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Motif 1

There are several motifs which appear to be derived from element DE1. Elaboration of DE1 occurs when it is placed in a horizontal position with the extremities of the crescent either uppermost or facing downwards. Either way the crescent element presents the decorator with opportunities to link other crescents to it in various combinations. The simplest arrangement is a single linking in an east-west direction. This arrangement is typical of M1. Motif 1 is formed first by reposing DE1, that is, by lying it on its side, and then by repeating the reposed element once so that the basic motif contains at least two DE1 elements (Figure 2.25a).

These processes are summarised in the formula

  • M1 pattern=DE1 (rep) → ConR/E-W (Figure 2.25b).
  • A simpler statement of the rule is P=M1 → ConR/E-W.

The occurrence of this pattern at Yanuca is restricted to one definite and one indeterminate case. It does, however, occur at Natunuku and at other Lapita-bearing sites.

Motif 2

Motif 2 is a combination of two chains of the M1 pattern. The first chain is produced as for M1, that is by the formula P=M1 → ConR/E-W. The next is produced by the same rule but it is placed against the previous chain so that the points of each crescent touch the highest point (or midway point) of the arc of the first crescent. The result is to produce a mesh of crescents. To simplify the rule the process of meshing crescents in this way will be represented by the form (½DM) which stands for a half-drop mesh arrangement. Though the most common arrangement at Yanuca is to mesh two rows of crescents, one sherd bears witness to the fact that three rows were also meshed. The number of rows will be indicated thus: ½DM × 2 for two rows, and ½DM × 3 for three rows.

Thus the most common pattern arrangement for M2 is

  • P=DE1 (rep) → ½DM × 2/ConR/E-W (Figure 2.26).

However, if the alloform M2.1 is isolated as shown in Figure 2.26a, the rule for constructing a pattern is P=M2.1 → ConR/E-W. Similarly, if the alloform M2.2 is isolated as shown in Figure 2.26b, the rule becomes P=M2.2→ ConR/E-W. Such a pattern, which occurs in at least five pots, may be distinguished from a two-row mesh by setting up two alloforms of M2. Alloform M2.1 is used only in a two-row mesh while M2.2 is used in a three-row mesh.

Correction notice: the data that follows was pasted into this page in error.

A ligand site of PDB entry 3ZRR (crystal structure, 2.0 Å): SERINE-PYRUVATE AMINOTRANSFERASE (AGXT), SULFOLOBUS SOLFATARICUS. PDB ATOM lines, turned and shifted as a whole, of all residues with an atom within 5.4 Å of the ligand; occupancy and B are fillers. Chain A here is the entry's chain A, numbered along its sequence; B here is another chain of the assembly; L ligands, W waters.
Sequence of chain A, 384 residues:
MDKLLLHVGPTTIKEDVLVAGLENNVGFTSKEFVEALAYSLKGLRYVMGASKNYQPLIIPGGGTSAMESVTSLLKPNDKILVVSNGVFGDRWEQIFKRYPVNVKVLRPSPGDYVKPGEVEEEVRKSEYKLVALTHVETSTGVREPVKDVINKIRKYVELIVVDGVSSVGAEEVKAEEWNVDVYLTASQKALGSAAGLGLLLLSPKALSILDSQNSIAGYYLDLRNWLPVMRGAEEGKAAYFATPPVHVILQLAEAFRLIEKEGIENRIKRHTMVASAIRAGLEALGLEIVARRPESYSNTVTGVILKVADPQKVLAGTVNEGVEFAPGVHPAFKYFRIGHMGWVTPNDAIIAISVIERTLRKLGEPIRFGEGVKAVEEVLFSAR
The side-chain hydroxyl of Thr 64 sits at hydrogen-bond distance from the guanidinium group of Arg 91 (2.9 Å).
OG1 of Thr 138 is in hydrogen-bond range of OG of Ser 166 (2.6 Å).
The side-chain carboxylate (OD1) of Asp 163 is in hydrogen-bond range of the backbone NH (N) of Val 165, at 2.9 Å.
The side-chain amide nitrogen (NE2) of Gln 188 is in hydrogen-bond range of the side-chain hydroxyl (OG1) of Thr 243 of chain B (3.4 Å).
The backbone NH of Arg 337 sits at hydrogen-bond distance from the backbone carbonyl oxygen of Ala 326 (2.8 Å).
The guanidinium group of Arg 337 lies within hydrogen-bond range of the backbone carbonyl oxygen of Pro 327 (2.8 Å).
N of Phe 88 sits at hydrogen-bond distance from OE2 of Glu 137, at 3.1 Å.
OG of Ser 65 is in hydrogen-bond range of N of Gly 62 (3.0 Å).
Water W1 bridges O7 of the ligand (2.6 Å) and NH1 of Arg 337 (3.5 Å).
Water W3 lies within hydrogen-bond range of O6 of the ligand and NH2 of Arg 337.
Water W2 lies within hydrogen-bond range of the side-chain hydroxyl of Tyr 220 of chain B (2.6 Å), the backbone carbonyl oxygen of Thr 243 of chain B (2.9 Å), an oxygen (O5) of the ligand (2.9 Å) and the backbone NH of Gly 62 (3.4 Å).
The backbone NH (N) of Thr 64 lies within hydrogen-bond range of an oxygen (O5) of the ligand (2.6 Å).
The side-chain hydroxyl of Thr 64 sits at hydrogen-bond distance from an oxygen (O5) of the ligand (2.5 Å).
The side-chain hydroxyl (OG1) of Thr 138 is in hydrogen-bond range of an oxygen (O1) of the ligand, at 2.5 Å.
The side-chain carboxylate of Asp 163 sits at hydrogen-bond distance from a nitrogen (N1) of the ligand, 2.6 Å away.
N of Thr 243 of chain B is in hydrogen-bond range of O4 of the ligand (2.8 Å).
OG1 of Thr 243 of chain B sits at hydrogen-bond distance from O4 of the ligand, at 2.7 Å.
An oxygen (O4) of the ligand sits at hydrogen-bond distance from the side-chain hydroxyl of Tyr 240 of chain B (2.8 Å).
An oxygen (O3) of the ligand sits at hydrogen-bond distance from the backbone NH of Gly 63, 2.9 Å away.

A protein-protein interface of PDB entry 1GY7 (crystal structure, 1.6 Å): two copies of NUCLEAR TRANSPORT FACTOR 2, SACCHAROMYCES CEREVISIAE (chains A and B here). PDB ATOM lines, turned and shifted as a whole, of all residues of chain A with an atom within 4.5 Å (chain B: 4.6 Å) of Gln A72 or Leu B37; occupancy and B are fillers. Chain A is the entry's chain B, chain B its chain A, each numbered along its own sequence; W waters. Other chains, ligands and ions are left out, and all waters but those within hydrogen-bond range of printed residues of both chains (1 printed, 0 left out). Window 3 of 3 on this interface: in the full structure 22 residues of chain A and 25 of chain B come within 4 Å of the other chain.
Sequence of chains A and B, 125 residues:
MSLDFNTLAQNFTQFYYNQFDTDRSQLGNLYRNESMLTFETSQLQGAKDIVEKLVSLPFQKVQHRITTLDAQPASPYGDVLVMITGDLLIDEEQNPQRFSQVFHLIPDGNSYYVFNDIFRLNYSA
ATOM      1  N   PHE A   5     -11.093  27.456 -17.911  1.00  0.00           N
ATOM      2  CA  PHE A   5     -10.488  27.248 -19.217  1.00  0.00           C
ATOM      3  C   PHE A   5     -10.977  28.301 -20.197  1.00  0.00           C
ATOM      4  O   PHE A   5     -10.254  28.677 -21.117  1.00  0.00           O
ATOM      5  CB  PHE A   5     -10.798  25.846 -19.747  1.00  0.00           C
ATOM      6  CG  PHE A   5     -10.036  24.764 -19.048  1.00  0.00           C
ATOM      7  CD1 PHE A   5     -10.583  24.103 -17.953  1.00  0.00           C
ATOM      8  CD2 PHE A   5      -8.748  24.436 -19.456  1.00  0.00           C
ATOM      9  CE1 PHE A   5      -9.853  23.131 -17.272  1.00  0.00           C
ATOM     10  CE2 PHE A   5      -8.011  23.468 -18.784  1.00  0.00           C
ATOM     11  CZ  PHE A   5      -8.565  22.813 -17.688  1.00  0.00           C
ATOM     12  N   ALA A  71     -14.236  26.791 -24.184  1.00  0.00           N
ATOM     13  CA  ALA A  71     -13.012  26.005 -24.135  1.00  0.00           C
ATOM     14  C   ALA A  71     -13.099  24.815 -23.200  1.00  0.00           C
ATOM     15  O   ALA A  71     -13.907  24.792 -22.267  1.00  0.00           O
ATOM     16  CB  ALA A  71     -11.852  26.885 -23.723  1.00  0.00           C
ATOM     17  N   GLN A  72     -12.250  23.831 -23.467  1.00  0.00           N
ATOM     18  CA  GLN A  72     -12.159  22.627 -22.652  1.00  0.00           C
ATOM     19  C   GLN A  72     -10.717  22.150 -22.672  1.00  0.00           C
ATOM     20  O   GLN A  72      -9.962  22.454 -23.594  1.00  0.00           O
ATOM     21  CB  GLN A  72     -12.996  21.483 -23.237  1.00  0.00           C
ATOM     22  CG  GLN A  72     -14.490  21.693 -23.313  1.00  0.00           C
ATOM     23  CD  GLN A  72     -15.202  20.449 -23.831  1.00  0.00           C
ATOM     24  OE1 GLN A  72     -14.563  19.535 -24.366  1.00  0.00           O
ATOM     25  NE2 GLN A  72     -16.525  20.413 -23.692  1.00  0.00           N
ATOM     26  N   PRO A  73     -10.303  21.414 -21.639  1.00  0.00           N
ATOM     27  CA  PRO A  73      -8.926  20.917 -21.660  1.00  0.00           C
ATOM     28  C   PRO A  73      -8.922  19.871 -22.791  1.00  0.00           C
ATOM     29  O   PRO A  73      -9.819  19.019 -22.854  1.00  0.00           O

Motif 3

In another five pots, a complex chain is produced not by dropping one row below the others as in the previous case but by superimposing a second row over the first in such a way that the points of the crescents of the second row are placed in a position midway between the points of the first set of crescents (Figure 2.27b). This process of superimposing one set of elements over another will be indicated by the form (SUP). Thus, an M3 pattern is constructed from DE1 in the following way: P=DE1 (rep) → SUP × 2/ConR/E-W (Figure 2.27). In the formula, SUP × 2 indicates that two chains of DE1 elements are superimposed in the same horizontal zone.

In one pot, this pattern effect has been varied by changing the rule for the first - 77 set of crescents from DE1 (rep) → ConR/E-W, to DE1 (rep) → DisR/E-W. When a unit of M3 is isolated as in Figure 2.27a the rule is simplified to

  • P=M3 → ConR/E-W.

The M4 motif represents the application of one further design-making process to an M2.1 pattern; namely, the process of rounding. The sharp points formed by joining two crescents side by the side are rounded to produce a wavy line. What happens, therefore, is that the DE1 element is first reposed and then the points are tailed and rounded, hence DE1 (rep/rd), which produces the basic unit of M4. An M4 pattern is produced by the formula

  • P=DE1 (rep/rd) → MR × 2/ConR/E-W.

In the formula, MR × 2 indicates that two rows are opposed. However, if a unit of M4 is isolated as shown in Figure 2.28a the rule becomes P=M4 → ConR/E-W (Figure 2.28b). This pattern occurs on one sherd.

Motif 5

A pattern composed of this motif is formed by rounding the crescents in an M3 pattern. A pattern may thus be represented as

  • M5 pattern=DE1 (rep/rd) → (SUP × 2),

or more economically as P=M5 → ConR/E-W (Figure 2.29b), given the unit illustrated in Figure 2.29a. This pattern occurs on three sherds.

Motif 6